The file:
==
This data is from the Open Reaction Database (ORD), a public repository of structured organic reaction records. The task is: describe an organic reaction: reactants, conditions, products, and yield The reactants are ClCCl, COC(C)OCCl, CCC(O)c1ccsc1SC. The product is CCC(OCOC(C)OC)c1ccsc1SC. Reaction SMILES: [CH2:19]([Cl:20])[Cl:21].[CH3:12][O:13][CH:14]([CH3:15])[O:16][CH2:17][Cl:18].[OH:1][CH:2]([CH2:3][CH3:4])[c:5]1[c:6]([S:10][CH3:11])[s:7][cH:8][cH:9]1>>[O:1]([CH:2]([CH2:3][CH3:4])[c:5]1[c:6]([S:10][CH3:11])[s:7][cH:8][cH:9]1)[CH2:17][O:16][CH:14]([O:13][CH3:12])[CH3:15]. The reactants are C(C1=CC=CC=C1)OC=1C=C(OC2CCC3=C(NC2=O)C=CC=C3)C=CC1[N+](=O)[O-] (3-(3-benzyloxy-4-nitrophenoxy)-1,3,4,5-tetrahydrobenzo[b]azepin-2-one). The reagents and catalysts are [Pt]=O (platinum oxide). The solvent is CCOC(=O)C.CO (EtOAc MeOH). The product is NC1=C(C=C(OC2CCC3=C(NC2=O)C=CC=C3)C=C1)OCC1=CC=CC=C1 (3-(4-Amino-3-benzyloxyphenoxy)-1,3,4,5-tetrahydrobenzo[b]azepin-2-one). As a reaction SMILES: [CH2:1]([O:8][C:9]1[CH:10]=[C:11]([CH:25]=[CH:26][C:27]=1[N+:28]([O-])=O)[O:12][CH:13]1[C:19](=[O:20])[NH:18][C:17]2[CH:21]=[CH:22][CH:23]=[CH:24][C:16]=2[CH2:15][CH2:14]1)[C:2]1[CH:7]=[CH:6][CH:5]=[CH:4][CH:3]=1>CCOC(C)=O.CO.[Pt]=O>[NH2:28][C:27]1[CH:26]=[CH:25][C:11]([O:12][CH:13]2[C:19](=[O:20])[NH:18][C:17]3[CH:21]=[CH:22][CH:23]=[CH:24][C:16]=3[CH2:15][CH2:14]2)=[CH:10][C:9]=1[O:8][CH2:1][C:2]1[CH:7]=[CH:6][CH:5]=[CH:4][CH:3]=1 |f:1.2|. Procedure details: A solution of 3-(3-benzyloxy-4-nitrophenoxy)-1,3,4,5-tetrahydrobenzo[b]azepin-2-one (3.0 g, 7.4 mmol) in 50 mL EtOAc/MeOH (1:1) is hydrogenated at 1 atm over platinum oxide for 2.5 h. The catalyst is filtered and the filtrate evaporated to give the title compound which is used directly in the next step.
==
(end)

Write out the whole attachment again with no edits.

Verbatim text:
This data is from the Open Reaction Database (ORD), a public repository of structured organic reaction records. The task is: describe an organic reaction: reactants, conditions, products, and yield The reactants are ClCCl, COC(C)OCCl, CCC(O)c1ccsc1SC. The product is CCC(OCOC(C)OC)c1ccsc1SC. Reaction SMILES: [CH2:19]([Cl:20])[Cl:21].[CH3:12][O:13][CH:14]([CH3:15])[O:16][CH2:17][Cl:18].[OH:1][CH:2]([CH2:3][CH3:4])[c:5]1[c:6]([S:10][CH3:11])[s:7][cH:8][cH:9]1>>[O:1]([CH:2]([CH2:3][CH3:4])[c:5]1[c:6]([S:10][CH3:11])[s:7][cH:8][cH:9]1)[CH2:17][O:16][CH:14]([O:13][CH3:12])[CH3:15]. The reactants are C(C1=CC=CC=C1)OC=1C=C(OC2CCC3=C(NC2=O)C=CC=C3)C=CC1[N+](=O)[O-] (3-(3-benzyloxy-4-nitrophenoxy)-1,3,4,5-tetrahydrobenzo[b]azepin-2-one). The reagents and catalysts are [Pt]=O (platinum oxide). The solvent is CCOC(=O)C.CO (EtOAc MeOH). The product is NC1=C(C=C(OC2CCC3=C(NC2=O)C=CC=C3)C=C1)OCC1=CC=CC=C1 (3-(4-Amino-3-benzyloxyphenoxy)-1,3,4,5-tetrahydrobenzo[b]azepin-2-one). As a reaction SMILES: [CH2:1]([O:8][C:9]1[CH:10]=[C:11]([CH:25]=[CH:26][C:27]=1[N+:28]([O-])=O)[O:12][CH:13]1[C:19](=[O:20])[NH:18][C:17]2[CH:21]=[CH:22][CH:23]=[CH:24][C:16]=2[CH2:15][CH2:14]1)[C:2]1[CH:7]=[CH:6][CH:5]=[CH:4][CH:3]=1>CCOC(C)=O.CO.[Pt]=O>[NH2:28][C:27]1[CH:26]=[CH:25][C:11]([O:12][CH:13]2[C:19](=[O:20])[NH:18][C:17]3[CH:21]=[CH:22][CH:23]=[CH:24][C:16]=3[CH2:15][CH2:14]2)=[CH:10][C:9]=1[O:8][CH2:1][C:2]1[CH:7]=[CH:6][CH:5]=[CH:4][CH:3]=1 |f:1.2|. Procedure details: A solution of 3-(3-benzyloxy-4-nitrophenoxy)-1,3,4,5-tetrahydrobenzo[b]azepin-2-one (3.0 g, 7.4 mmol) in 50 mL EtOAc/MeOH (1:1) is hydrogenated at 1 atm over platinum oxide for 2.5 h. The catalyst is filtered and the filtrate evaporated to give the title compound which is used directly in the next step.